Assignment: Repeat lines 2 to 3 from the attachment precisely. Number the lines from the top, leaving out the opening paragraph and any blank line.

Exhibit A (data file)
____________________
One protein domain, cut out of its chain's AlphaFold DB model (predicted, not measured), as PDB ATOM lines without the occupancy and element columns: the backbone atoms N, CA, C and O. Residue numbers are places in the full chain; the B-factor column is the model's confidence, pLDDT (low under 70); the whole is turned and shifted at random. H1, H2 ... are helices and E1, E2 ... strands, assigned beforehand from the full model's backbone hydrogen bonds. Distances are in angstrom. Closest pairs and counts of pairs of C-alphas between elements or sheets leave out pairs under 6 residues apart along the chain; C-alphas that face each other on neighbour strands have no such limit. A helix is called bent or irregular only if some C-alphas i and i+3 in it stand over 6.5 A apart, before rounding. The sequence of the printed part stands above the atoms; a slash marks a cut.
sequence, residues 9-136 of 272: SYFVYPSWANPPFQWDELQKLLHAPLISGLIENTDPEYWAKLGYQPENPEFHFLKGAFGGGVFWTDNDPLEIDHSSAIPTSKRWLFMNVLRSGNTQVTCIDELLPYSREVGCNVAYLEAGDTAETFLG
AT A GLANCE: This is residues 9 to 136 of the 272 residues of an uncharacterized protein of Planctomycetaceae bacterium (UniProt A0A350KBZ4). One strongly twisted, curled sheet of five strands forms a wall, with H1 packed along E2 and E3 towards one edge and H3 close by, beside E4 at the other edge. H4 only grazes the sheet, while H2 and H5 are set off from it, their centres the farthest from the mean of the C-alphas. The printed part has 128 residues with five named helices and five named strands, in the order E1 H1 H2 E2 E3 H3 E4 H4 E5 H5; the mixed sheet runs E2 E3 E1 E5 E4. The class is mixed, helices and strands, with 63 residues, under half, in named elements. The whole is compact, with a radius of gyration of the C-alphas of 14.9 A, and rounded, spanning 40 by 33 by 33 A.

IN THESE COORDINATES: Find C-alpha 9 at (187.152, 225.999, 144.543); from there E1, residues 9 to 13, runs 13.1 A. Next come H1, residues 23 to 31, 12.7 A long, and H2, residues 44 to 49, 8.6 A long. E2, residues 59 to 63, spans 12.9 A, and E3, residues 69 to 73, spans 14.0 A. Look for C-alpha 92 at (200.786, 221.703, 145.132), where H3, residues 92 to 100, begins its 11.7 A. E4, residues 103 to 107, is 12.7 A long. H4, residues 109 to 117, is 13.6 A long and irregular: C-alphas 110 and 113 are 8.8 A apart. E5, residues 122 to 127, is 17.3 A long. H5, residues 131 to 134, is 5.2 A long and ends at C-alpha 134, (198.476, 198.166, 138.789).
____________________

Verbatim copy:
AT A GLANCE: This is residues 9 to 136 of the 272 residues of an uncharacterized protein of Planctomycetaceae bacterium (UniProt A0A350KBZ4). One strongly twisted, curled sheet of five strands forms a wall, with H1 packed along E2 and E3 towards one edge and H3 close by, beside E4 at the other edge. H4 only grazes the sheet, while H2 and H5 are set off from it, their centres the farthest from the mean of the C-alphas. The printed part has 128 residues with five named helices and five named strands, in the order E1 H1 H2 E2 E3 H3 E4 H4 E5 H5; the mixed sheet runs E2 E3 E1 E5 E4. The class is mixed, helices and strands, with 63 residues, under half, in named elements. The whole is compact, with a radius of gyration of the C-alphas of 14.9 A, and rounded, spanning 40 by 33 by 33 A.

IN THESE COORDINATES: Find C-alpha 9 at (187.152, 225.999, 144.543); from there E1, residues 9 to 13, runs 13.1 A. Next come H1, residues 23 to 31, 12.7 A long, and H2, residues 44 to 49, 8.6 A long. E2, residues 59 to 63, spans 12.9 A, and E3, residues 69 to 73, spans 14.0 A. Look for C-alpha 92 at (200.786, 221.703, 145.132), where H3, residues 92 to 100, begins its 11.7 A. E4, residues 103 to 107, is 12.7 A long. H4, residues 109 to 117, is 13.6 A long and irregular: C-alphas 110 and 113 are 8.8 A apart. E5, residues 122 to 127, is 17.3 A long. H5, residues 131 to 134, is 5.2 A long and ends at C-alpha 134, (198.476, 198.166, 138.789).